Public health warning: This book has been known to induce anomie, despair, alienation, disenchantment, toxic doubt, and pervasive crawling fear. It has also been known to make people write about it ecstatically. I’m not the first to succumb. And this isn’t a new book review: The Imago Sequence has been around spreading terror and acedia since 2007, picking up a Shirley Jackson Award along the way. It also, incidentally, put its author on the map – in the same way that the 1883 eruption put Krakatoa on the map. The geography of horror would never be the same again.
Rather, this is an appreciation, in two senses: of the book itself, and for the kind and principled gesture that put it in my hands (well okay, on my phone). But it’s not a payoff or a schmoozefest. Would I really be grateful for something that perceptibly loosened my hold on reality? There’s no question of schmoozing when the combo of this book and a little beer transforms one’s Sunday afternoon into something very unsettling indeed. The only other author I can think of who breaks the fourth wall of wilful suspension of disbelief so effectively and actually messes with your real worldview is Thomas Ligotti, and there’s a definite Ligottiesque strain here along with all the other influences (most notably in “Shiva, Open Your Eye”). So, if your disposition is remotely unstable, anti-social, easily alarmed, or prone to depression, avoid this book and don’t buy it. That might push down Laird Barron‘s sales figures enough to absolve me of any charge of cosying up – as well as giving mental health statistics a lift.
The Imago Sequence gathers nine stories loosely classifiable as cosmic horror or weird fiction, interwoven with strands from other genres, such as hardboiled noir or Jack London-style wilderness romances. But they form the most powerful and effective updating of this tradition at least since Ligotti, and possibly Stephen King (depending on whether you think King actually developed cosmic horror or merely shopped some of its tropes downmarket for a family audience); perhaps even since H.P. Lovecraft himself hatched the genre. And you can argue about what cosmic horror is, but one pretty undeniable element in it is that it is not about the supernatural, but rather about deeper insight into natural laws that render not only poor weak humans, but even human understanding, powerless to embrace or influence the greater forces that shatter their minds and grind their bodies. Barron is all about that.
Hence the smooth elision of this kind of weird tale into the other kind of dark and dangerous tales that I just alluded to. Barron has described his work as “tales that smash up noir, crime and horror,” but I can’t imagine any crime fan reading these stories without a huge WTF moment and a lasting sense of dissatisfaction. Because crime is about things getting solved, and here nothing is resolved (dissolved, maybe, yes …) Not so positive critics of Barron in general, and this collection in particular, have complained that he layers on effects of mystery and ambiguity to conceal a fundamental banality and literalness: “”The Innsmouth gambit’ … a transparent obliquity, a complication without complexity.” You can agree or disagree that so many stories offering the same worldview lose, rather than gain, by close proximity, but I don’t concur that they let down the reader by reducing things to a mundane explanation. Plenty gets hinted: nothing gets explained.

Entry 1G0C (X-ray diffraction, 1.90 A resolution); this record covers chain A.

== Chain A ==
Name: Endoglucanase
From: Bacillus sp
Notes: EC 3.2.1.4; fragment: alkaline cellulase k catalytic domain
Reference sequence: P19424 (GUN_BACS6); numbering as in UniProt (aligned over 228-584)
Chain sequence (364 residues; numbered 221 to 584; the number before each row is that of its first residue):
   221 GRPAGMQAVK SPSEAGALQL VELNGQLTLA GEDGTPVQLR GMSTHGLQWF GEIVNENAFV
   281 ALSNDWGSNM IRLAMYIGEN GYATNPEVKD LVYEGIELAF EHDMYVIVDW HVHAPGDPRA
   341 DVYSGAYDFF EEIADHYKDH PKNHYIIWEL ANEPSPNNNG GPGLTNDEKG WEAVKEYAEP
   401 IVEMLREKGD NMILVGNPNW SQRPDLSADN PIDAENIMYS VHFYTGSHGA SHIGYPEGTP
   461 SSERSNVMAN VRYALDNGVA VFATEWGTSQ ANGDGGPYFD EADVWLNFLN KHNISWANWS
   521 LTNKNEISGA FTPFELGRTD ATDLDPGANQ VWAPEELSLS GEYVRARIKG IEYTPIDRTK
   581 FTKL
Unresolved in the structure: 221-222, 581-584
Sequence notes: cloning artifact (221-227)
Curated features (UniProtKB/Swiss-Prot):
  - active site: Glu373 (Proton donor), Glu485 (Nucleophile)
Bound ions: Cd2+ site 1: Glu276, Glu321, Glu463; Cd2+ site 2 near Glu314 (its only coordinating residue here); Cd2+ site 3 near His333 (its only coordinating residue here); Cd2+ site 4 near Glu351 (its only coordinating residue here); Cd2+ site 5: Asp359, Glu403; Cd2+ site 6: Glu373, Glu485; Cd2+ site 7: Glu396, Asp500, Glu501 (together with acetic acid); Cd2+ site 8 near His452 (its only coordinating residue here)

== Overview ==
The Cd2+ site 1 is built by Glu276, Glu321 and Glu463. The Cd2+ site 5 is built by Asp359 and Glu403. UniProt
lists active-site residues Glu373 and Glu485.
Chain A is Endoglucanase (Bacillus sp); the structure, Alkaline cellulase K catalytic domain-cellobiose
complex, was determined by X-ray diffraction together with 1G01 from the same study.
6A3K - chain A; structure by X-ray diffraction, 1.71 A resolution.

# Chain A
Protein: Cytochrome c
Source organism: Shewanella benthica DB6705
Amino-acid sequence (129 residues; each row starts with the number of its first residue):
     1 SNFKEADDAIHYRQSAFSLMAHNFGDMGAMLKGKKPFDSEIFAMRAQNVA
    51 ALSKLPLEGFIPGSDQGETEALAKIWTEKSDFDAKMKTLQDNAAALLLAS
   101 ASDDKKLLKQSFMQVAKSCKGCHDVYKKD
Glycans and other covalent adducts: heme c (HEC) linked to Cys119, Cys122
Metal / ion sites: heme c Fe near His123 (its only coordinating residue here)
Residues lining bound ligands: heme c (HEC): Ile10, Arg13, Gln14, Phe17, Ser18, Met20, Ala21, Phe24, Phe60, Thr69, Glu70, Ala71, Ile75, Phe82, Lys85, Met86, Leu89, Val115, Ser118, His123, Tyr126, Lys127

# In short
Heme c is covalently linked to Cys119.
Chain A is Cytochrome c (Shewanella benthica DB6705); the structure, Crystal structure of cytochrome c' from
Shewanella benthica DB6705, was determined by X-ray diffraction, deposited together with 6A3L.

You can also argue that the overall proposition of cosmic horror (and Barron’s cosmos) is easily reducible to “we are helpless nonentities in a malignly indifferent universe,” but “God is all-powerful” never exactly held Christianity or Islam back, even though it’s an even briefer tenet, and Barron never leaves the reader (or at least, this reader) feeling intellectually short-changed about the thought behind the dark curtains of mystery. The hints are part of the genre pizzazz: pointing towards certain well-known outcomes but uncannily falling short or going off in different directions – and if anyone needs an example of Barron building a tale to culmination in a highly charged enigma, look at “Parallax.” Lovecraft may or may not have blown his gambits on some pulpy – in the literary, not the octopoidal, sense – conclusions, but just because Barron’s prose and worldview recalls Lovecraft does not mean that he falls victim to that same error. Nor, as some critics charge, does he use ambiguity simply because directness is declasse and uncool: How else are you supposed to write about a world whose fundamental proposition is that it is an insoluble, literally brain-destroying puzzle?
What Barron does so well is to use the Lovecraftian techniques of hinting or alluding at a mystery, and gradually progressing towards it, with dread building every step of the way. Genre tropes facilitiate this partly because you’re leading readers down some well-traveled paths – which suddenly trail off into howling darkness. And this is helped by the fact that there is simply some extraordinarily good writing going on. Barron’s upbringing in the stark wilds of Alaska (not so much redneck as frostbite-neck), didn’t get in the way of him becoming a superlative prose stylist with command of a whole scale of registers and voices, which he plays off against each other at times to devastating effect. Anyone who subscribes to the dictum that horror is a feeling rather than a genre will find touchy-feely heebie-jeebies here by the ice-bucketful.
And if all that sounds like airy generalizations without getting to grips with the actual stories, well, go buy the book. Or rather, if you value your sanity, don’t buy the book. There, happy that I haven’t been puffing now?